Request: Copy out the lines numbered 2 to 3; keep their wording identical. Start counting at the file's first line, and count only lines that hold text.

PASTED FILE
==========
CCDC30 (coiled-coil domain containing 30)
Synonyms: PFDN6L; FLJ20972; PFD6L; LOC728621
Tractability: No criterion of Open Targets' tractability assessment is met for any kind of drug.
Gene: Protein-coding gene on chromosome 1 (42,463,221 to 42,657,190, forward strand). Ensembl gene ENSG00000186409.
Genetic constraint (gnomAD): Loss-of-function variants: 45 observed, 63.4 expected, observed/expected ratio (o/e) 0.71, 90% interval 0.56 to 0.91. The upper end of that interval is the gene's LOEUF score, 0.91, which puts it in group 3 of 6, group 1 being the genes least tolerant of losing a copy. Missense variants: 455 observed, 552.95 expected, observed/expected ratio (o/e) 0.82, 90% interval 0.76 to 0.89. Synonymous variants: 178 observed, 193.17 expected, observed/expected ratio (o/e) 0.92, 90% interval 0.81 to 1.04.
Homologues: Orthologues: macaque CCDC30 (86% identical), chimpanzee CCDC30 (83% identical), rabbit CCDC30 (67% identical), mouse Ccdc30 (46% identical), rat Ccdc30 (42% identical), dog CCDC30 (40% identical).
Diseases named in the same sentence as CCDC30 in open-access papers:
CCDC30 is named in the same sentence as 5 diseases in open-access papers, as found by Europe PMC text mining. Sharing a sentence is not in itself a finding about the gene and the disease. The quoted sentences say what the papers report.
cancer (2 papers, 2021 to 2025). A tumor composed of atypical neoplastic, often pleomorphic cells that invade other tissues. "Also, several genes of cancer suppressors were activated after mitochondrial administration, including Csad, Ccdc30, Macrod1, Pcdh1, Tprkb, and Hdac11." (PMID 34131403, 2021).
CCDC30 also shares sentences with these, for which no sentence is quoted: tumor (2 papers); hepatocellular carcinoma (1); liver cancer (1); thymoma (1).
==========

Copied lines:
Synonyms: PFDN6L; FLJ20972; PFD6L; LOC728621
Tractability: No criterion of Open Targets' tractability assessment is met for any kind of drug.